Financing Repair Costs

11 Replies

There's many ways you can finance the repair cost. 

-HELOC, if you own your home and have equity built up, tap into that.

-Borrow from 401k, pretty easy to set up and funding is about 7-10 business days. repay is directly from paycheck 

-If you own an asset of some sort that has value, you can look at getting a loan against it. take a look at your state laws

-Credit Card balance increase, can get expensive.

-Friends and family, borrow and pay back at 10% interest or you could give them equity stake in the property. 

There are a slew of ways but get creative and have fun with it. That's what makes real estate so much fun. 

@Noah McPherson

You could do an FHA 203k loan but you have to have qualified contractors do all the work.

Otherwise you could find a hard or private money lender in your area. Most of them will give you that cost but you will still need a down payment.

@Noah McPherson   401k loan is one of the easiest ways, as you're paying back yourself the interest and it shouldn't show on your credit.  But you have to be comfortable with that.

I used Sofi for a $50k personal loan last year.  Very easy to work with, no fees at all or prepayment penalties, they funded the whole thing within two business days.  Interest rate around 11%.  Discover Personal Loans offered me the same terms up to $35k.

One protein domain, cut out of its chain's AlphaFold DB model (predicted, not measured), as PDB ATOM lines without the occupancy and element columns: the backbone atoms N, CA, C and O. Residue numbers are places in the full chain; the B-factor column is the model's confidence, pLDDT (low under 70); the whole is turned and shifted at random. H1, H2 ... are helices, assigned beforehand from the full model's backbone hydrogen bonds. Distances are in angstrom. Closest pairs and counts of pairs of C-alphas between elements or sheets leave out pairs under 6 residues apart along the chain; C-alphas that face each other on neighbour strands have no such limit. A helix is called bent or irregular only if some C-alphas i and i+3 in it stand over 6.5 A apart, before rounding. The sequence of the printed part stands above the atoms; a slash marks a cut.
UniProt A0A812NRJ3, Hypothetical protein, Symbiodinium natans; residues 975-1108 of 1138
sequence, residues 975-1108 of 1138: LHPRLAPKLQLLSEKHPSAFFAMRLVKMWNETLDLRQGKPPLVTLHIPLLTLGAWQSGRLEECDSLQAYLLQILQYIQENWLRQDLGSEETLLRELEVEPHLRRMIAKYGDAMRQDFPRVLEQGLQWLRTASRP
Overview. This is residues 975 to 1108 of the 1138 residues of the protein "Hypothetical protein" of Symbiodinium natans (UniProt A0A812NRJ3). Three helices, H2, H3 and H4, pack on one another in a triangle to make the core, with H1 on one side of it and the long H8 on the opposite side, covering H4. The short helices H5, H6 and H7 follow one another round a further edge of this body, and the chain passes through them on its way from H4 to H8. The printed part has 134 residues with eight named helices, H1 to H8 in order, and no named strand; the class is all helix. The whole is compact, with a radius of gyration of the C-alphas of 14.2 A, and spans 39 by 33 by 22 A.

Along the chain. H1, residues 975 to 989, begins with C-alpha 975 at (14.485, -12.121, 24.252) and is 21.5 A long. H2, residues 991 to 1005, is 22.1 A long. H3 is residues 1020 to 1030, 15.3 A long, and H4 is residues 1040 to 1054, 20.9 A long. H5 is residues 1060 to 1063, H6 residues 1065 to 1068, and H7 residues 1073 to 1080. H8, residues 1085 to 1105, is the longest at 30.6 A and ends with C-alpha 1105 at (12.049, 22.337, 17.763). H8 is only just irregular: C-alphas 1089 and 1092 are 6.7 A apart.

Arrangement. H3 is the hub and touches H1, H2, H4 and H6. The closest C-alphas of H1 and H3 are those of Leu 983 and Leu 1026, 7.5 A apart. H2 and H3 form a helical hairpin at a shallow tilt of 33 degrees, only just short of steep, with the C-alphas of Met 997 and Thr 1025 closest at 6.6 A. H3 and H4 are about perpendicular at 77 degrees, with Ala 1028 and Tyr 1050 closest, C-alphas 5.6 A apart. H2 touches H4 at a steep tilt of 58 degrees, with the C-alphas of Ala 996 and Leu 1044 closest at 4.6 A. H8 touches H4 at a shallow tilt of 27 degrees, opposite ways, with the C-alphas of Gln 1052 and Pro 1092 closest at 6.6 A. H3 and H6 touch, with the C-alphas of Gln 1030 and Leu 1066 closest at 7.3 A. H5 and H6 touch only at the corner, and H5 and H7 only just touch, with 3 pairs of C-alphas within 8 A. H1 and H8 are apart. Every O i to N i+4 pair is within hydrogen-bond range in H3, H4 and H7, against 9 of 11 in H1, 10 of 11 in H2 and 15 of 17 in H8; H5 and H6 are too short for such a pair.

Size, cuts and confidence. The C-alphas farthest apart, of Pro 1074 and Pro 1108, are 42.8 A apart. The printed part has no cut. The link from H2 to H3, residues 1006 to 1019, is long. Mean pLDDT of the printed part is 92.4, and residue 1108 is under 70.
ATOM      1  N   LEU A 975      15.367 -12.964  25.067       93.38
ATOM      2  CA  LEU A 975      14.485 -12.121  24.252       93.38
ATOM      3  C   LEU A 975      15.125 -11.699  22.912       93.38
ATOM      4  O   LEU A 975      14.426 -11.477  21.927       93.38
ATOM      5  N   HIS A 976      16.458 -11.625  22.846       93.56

Good luck!

@Noah McPherson do you currently own the property or are you trying to close on one that needs repairs?

If you own it, try to figure out a way to tap into your equity via a HELOC or refinance.

If you are trying to close on it, use a construction loan product and follow what @Brandon Plombon is saying. Say the property you want to BRRRR is $100K, rehab at $35K (will need a contractor quote), and closing at $5k so you are all in at $140k. Get an ARV appraisal prior to closing on the loan and the right bank will lend on 75% of the ARV value. Say the ARV appraisal comes at $200k. $200k*0.75 = $150k and you can fully fund the deal without any cash (because your all in cost is $140k). Even if this doesn't fully cover your downpayment (based on purchase price, rehab, and ARV appraisal) you can typically greatly reduce your cash to close on a value add project like this. Shoot me a note for more info!

@Sam Torvinen is right here. Using fix-n-flip money can be a great way to get into a project. There are some upfront costs but it can be a great strategy to elevate a property to a new level. Most lenders, mostly private money, will do something in the 80-90% LTPP and 100% of rehab.